Steel Cutting – Which laser is better ? Co2 or Fiber?
Co2 Laser vs Fiber Laser
The first Co2 lasers were used in metalworking already in the 1980s, however, over time engineers and scientists have made significant progress. Although the technology of fiber optic lasers had its origins in the 1970s, but the development of this field lasted more than two decades.
Initially, fiber lasers (fiber optic) had the power of several mW, which have make them not suitable for steel industry. DOnly in the year 2000 the first fiber laser with a power of 100W was created, and in the next decade the technology evaluated and the power of fiber optic (diode) lasers increased to 20kW.
A new era of lasers in the metal industry was born.
Fiber laser technology is considered breakthrough and “revolutionary”, because it has affected the entire metalworking and manufacturing sector. In just 5 years fiber lasers reached the cutting threshold of 4kW, which in the case of CO2 lasers lasted almost 4 times longer. After ten years, fiber lasers have reached a power range from 10kW to 12kW, where CO2 lasers have never reached that goal. In the following years fiber lasers reached a power exceeding 20 kW. They have been used in various industries for many years in applications other than sheet metal cutting.
The advantages of fiber laser technology
The basic advantages of cutting flat sheets using fiber laser technology result from the monolithic Fibre-to-Fiber semiconductor configuration, which requires no maintenance and provides lower operating costs than comparable CO2 lasers.
The properties of the laser beam also provide much faster cutting than in the case of CO2 lasers, as we will discuss below.
A concentrated beam, even a 2kW fiber laser, has a 5 times higher power density at the focal point than a 4kW CO2 laser. It also has 2.5 times higher absorption characteristics due to the shorter wavelength of the fiber laser. Higher wavelength absorption and higher power density created by the concentrated beam combine to achieve up to five times the increase in cutting speed in materials less than 6 mm thick.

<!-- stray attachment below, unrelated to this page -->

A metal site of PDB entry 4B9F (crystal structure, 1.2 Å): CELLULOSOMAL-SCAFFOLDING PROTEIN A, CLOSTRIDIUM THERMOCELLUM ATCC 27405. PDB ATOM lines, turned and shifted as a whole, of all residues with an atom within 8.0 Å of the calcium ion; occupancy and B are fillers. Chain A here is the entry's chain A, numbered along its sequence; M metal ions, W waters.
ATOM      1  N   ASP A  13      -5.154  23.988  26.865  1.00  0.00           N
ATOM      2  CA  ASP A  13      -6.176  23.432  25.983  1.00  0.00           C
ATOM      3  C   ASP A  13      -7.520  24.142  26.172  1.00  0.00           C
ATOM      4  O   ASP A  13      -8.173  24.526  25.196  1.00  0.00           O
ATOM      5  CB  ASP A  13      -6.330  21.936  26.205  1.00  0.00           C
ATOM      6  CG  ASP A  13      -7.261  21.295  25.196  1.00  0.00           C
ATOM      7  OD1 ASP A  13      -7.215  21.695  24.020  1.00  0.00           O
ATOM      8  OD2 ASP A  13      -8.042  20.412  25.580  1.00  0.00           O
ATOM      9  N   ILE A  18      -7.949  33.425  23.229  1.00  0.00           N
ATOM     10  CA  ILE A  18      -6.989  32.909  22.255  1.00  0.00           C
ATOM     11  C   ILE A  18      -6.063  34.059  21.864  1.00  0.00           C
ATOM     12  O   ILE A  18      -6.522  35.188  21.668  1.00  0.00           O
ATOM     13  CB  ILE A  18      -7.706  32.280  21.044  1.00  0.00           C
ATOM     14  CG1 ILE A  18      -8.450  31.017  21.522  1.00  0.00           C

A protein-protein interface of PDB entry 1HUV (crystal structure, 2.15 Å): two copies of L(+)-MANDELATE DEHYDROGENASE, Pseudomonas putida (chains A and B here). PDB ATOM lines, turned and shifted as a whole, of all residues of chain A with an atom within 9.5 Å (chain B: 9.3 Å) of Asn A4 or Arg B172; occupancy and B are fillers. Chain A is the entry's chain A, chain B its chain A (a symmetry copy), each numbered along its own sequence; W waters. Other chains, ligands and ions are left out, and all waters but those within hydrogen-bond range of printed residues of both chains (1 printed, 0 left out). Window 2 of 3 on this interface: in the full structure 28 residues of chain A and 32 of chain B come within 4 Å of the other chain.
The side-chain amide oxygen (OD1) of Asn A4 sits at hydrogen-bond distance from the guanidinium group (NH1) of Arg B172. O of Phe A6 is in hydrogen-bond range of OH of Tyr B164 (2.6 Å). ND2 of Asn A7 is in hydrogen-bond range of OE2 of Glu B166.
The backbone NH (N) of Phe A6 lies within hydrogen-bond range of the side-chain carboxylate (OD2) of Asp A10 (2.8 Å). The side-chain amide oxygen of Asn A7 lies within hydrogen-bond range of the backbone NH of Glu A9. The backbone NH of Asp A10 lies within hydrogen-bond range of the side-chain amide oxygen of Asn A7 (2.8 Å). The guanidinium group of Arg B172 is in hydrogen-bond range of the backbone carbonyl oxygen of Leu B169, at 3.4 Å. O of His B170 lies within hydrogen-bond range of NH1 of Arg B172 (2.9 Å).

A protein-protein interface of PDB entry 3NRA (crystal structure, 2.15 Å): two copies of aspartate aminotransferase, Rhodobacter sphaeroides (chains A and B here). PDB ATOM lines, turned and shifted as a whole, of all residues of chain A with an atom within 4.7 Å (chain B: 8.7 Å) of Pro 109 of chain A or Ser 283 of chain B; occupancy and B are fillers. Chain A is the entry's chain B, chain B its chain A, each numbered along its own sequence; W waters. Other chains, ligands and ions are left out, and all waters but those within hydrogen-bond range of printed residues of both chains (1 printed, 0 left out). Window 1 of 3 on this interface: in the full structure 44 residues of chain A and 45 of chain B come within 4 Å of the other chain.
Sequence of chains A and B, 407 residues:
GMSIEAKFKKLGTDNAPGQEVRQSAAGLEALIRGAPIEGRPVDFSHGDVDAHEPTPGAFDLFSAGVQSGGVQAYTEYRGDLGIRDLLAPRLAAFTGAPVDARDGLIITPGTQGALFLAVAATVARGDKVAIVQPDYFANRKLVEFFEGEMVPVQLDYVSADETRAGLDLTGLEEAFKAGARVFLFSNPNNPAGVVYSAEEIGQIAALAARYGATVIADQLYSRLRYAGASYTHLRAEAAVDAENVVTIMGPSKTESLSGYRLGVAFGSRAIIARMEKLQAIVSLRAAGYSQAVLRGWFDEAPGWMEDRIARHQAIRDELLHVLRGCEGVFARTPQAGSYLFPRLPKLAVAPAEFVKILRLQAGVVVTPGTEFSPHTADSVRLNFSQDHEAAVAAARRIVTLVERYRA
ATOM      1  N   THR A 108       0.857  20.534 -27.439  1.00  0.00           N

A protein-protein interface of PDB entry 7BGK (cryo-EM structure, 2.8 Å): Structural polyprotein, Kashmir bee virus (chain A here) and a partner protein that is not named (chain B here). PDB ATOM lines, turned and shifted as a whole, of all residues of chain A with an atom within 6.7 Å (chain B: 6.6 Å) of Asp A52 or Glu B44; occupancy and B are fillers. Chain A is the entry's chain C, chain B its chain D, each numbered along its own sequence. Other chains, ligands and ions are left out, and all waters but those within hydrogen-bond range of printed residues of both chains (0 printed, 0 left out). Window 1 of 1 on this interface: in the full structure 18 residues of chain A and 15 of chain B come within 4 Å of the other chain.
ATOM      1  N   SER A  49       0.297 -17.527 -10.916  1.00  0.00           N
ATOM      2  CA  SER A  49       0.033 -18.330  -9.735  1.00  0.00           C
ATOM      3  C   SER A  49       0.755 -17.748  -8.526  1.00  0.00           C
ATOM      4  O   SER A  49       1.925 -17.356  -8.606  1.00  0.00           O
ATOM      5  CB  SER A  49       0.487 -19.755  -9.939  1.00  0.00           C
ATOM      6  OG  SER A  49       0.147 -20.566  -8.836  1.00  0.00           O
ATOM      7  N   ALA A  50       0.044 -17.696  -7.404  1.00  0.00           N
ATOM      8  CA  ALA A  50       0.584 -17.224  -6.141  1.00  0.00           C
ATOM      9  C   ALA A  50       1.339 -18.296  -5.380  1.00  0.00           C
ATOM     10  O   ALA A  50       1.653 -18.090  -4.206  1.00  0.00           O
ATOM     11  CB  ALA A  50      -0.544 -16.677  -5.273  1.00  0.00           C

The advantages of higher speeds are also achieved when nitrogen is used as an auxiliary gas, as the molten material is immediately removed from the gap created by the cutting process.
The higher the power density of the laser beam, the faster the material is melted, the faster the feed rate. Higher cutting speed of fiber optic lasers significantly reduces processing costs.Efficient use of the benefits of high power fiber lasers requires careful planning and management of all processes.Up to four times the bandwidth and lower cost of processing, which is more than half of what a CO2 laser can do, so financial gains can double.To sum up, unit costs of reconciliation elements will be lower, higher profit margins and shorter return on investment. Do not forget about the additional benefit of increased machine efficiency. You can process twice as much material at the same time providing the opportunity to take additional orders to further increase revenue from sales and thus the company’s profits.
Fiber laser can cut copper, brass and aluminum much better, faster and safer than CO2 because the beam is more easily absorbed and does not reflect light. The operating costs of a fiber optic laser are usually half of what a CO2 system can offer due to the lower power consumption and high electrical efficiency of fiber optic lasers.
There are many aspects that testify to the advantages of fiber optic laser:
- Fiber lasers do not need any warm-up time – usually about 10 minutes to start a high power CO2 laser.
- Fiber-optic laser does not require any beam maintenance, such as cleaning the mirror or lens and beam calibration. It can consume another 4 or 5 hours a week on a CO2 laser.
- Fiber lasers have a fully sealed fiber path both at the source and when transporting the laser beam to the cutting head.
- The beam path is not exposed to contamination as is the case with CO2 lasers.
- Transport of the beam from the generator to the cutting head maintains consistent laser light centering. Since the integrity of the fiber optic beam remains constant just like the cutting parameters require much less adjustment than a CO2 laser.
The purchase, operating and maintenance costs of fiber lasers are significantly lower than for Co2 lasers. In the same way, the efficiency of a fiber (diode) laser is more than twice as high. A simple balance between the two technologies speaks in simple terms. . . . the winner is the Fibre Optic Laser!